France today upheld its nationwide ban on fracking due to fears the process may cause long-term environmental damage.
The move follows a number of high-profile protests against the practice in Britain, where energy firms have been allowed to undergo exploratory drilling.
Fracking involves injecting a mixture of water, sand and chemicals into the ground at high pressure to crack shale rock holding oil and gas reserves deep underground.
But despite efforts by US company Scheupbach Energy (SE) to start drilling into France's plentiful reserves, the country's Constitutional Court today upheld a 2011 moratorium on the process.
Socialist president Francois Hollande is opposed to fracking, based on the legal concept of ‘precaution’.
He supports environmentalists who link the practice with a range of problems, including pollution and minor earthquakes.
Marc Fornacciari, SE’s barrister, told the Paris court that ‘there is not a single study showing that fracking presents the slightest risk.’
The Dallas-based company tried to convince the Constitutional Court that the 2011 ban was discriminatory. But Thierry-Xavier Girardot, for the French government, argued the environmental dangers of fracking were ‘sufficiently acknowledged’ to justify a ban.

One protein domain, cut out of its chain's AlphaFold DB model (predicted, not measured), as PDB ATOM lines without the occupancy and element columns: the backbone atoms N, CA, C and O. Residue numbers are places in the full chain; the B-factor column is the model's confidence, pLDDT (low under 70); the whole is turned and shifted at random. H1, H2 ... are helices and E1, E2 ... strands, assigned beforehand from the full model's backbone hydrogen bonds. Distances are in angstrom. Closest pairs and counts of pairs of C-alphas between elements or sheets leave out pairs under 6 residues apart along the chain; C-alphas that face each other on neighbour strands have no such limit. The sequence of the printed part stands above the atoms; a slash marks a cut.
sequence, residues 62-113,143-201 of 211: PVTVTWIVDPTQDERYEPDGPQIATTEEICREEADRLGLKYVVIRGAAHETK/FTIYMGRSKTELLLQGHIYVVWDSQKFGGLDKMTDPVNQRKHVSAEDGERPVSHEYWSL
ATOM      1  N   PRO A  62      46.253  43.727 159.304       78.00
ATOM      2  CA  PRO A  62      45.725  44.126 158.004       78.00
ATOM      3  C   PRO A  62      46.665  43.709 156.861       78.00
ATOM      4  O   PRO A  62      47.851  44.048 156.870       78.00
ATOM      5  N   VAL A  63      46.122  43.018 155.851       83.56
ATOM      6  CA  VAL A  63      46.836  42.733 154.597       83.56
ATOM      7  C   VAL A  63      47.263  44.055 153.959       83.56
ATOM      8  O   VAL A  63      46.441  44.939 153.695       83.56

SE's permit to explore shale reserves in Aveyron and Ardeche in the south of France have been revoked, and the new ruling confirms this.
Anti-fracking protesters set up a camp near Balcombe, West Sussex, over the summer as energy firm Cuadrilla drilled for oil.
Cuadrilla has now submitted new plans to carry out 'flow tests' to determine the rate of extraction at the well after test-drilling found oil in rock samples.
Fracking has revolutionised the energy industry in the USA, despite the huge amounts of water that have to be transported to a fracking site, at huge environmental cost.
There are also fears that potentially carcinogenic chemicals can escape and contaminate groundwater around the fracking site. Two small earthquakes of 1.5 and 2.2 magnitude hit the Blackpool area in 2011 following fracking.
Environmental campaigners further argue that fracking is preventing energy firms and governments from investing in renewable sources of energy, and encouraging continued reliance on fossil fuels.
Friends of the Earth energy campaigner Tony Bosworth said: ‘We need a 21st century energy revolution based on efficiency and renewables, not more fossil fuels that will add to climate change.’